Corrections & Retractions
A Correction notice will be issued when it is necessary to correct an error or omission which can impact the interpretation of the article, but where the scholarly integrity of the article remains intact. Examples include mislabeling of a figure, missing key information on funding, or competing interests of the authors.
The Government Journal distinguishes between major and minor errors. For correction notices, major errors or omissions are considered to be any changes that impact the interpretation of the article, but where the scholarly integrity of the article remains intact.
All major errors are accompanied by a separate correction notice. The correction notice should provide clear details of the error and the changes that have been made to the Version of Record. Under these circumstances, The Government Journal will:
- Correct the online article.
- Issue a separate correction notice electronically linked back to the corrected version.
- Add a footnote to the article displaying the electronic link to the correction notice.
- Paginate and make available the correction notice in the online issue of the journal.
- Make the correction notice free to view.
Any minor errors will not be accompanied by a separate correction notice. Instead, a footnote will be added to the article detailing to the reader that the article has been corrected. Minor errors do not impact the reliability of, or the reader’s understanding of, the scholarly content.
A Retraction notice will be issued where a major error (e.g. in the analysis or methods) invalidates the conclusions in the article, or where research misconduct or publication misconduct has taken place (e.g. research without required ethical approvals, fabricated data, manipulated images, plagiarism, duplicate publication, etc). The decision to issue a retraction for an article will be made in accordance with Journal Policies and will involve an investigation by the editorial staff in collaboration with the editor. Authors and institutions may request a retraction of their articles if their reasons meet the criteria for retraction.<br/.> Retraction will be considered:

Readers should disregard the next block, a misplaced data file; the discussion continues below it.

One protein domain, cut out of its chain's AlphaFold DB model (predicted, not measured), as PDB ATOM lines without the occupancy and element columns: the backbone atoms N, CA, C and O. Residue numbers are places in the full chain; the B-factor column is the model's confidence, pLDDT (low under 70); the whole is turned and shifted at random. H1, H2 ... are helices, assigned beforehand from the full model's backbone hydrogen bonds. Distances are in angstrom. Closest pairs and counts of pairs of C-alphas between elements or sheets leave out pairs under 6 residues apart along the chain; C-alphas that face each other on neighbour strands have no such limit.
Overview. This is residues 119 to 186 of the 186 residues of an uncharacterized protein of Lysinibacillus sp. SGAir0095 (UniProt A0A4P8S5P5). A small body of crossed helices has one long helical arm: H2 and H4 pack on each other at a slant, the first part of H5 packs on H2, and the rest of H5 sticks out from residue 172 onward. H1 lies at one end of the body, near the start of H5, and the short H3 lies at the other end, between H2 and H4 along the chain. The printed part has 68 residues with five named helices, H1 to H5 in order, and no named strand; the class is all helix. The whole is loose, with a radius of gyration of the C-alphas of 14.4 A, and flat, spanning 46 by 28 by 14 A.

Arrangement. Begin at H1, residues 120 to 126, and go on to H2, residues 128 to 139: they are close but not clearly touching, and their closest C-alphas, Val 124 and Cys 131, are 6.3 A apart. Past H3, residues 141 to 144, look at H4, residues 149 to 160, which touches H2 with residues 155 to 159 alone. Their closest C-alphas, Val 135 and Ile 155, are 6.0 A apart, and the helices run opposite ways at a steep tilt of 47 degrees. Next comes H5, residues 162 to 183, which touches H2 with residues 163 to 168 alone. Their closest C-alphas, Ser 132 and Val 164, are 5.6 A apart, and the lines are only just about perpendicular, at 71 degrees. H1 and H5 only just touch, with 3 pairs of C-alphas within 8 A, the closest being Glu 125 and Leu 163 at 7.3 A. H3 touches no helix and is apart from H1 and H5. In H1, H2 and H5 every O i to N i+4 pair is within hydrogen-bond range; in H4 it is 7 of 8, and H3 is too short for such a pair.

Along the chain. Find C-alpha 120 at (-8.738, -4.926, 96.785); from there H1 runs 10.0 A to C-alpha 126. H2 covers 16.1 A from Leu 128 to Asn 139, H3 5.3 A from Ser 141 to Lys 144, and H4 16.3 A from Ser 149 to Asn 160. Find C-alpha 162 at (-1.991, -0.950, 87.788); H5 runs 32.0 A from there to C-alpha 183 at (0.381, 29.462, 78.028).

If the findings have previously been published elsewhere without proper cross-referencing, permission, or justification (e.g. cases of redundant publication or duplicate publication).
- If the research constitutes plagiarism.
- Where there is evidence of fraudulent authorship.
- Where there is evidence of compromised peer review.
- If there is evidence of unethical research.
Where the decision has been taken to retract an article The Government Journal will:
- Add a “retracted” watermark to the Published Version of Record of the article.
- Issue a separate retraction statement, titled ‘Retraction: [article title]’, that will be linked to the retracted article.
- Paginate and make available the retraction statement in the online issue of the journal